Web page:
In every presidential election since exit polling began over forty years ago, Democrats have performed stronger among women than men, while Republicans performed stronger among men than women. Of the eleven elections since 1972, Democrats have lost the female vote in four (1972, 1980, 1984, & 1988), all of which resulted in electoral landslide defeats for their party. The same is true for the three of eleven elections (1976, 1992, and 2008) where Republicans lost the male vote.
The largest gender gap recorded by exit polling came in the 2000 election, where Gore carried women by over ten points, and Bush carried men by more than eleven.
Yet in an election year where the most likely Republican candidate happens to have a knack for disparaging women, and where the probable Democratic nominee elicits an almost instinctual disdain from her male detractors, you have the recipe for a gender-gap explosion that could make the 2012 election, or even the 2000 contest, seem tame.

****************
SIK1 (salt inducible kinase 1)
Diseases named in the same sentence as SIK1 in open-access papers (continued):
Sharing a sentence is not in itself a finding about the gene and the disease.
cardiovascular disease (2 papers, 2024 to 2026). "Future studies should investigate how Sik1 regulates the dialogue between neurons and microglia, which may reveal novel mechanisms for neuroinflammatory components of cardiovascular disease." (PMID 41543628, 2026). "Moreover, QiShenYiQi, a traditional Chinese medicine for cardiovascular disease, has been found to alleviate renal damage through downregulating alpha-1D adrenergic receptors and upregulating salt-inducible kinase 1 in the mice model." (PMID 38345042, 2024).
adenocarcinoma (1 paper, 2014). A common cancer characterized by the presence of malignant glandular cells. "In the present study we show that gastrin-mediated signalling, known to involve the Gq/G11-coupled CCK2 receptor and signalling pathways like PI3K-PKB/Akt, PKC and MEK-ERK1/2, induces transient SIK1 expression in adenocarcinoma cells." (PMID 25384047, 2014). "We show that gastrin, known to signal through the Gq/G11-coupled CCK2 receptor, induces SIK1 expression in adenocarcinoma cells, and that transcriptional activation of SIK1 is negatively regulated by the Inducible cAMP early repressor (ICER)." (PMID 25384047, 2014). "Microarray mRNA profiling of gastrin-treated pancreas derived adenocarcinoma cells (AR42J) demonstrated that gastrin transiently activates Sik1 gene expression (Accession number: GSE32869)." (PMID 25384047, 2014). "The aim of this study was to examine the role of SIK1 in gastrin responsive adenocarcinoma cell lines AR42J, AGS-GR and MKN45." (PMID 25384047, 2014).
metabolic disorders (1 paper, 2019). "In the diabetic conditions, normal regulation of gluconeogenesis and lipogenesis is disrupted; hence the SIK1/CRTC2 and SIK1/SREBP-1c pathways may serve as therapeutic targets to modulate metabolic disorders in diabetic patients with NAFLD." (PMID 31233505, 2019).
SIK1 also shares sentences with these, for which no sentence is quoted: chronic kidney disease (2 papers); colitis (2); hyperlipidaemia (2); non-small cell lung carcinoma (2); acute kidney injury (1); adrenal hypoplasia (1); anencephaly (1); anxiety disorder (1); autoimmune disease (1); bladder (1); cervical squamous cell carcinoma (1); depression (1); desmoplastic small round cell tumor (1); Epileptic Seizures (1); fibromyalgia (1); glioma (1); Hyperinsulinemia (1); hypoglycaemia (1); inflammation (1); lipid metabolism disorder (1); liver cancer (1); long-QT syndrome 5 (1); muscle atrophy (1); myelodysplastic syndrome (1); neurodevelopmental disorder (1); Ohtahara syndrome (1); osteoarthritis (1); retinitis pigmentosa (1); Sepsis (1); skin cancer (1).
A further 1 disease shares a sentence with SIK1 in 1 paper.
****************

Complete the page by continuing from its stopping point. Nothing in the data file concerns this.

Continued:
In fact, if current polling is any indication, that's exactly where we are headed.
Using national general election surveys released this year and compiled by Real Clear Politics, the average gender-gap across eight surveys is twenty-seven points. That's nearly ten points higher than the gender-gap seen in 2012, five points higher than the largest gender-gap ever recorded in a presidential election, and fourteen points higher than the average gender-gap in presidential elections since 1972. See below: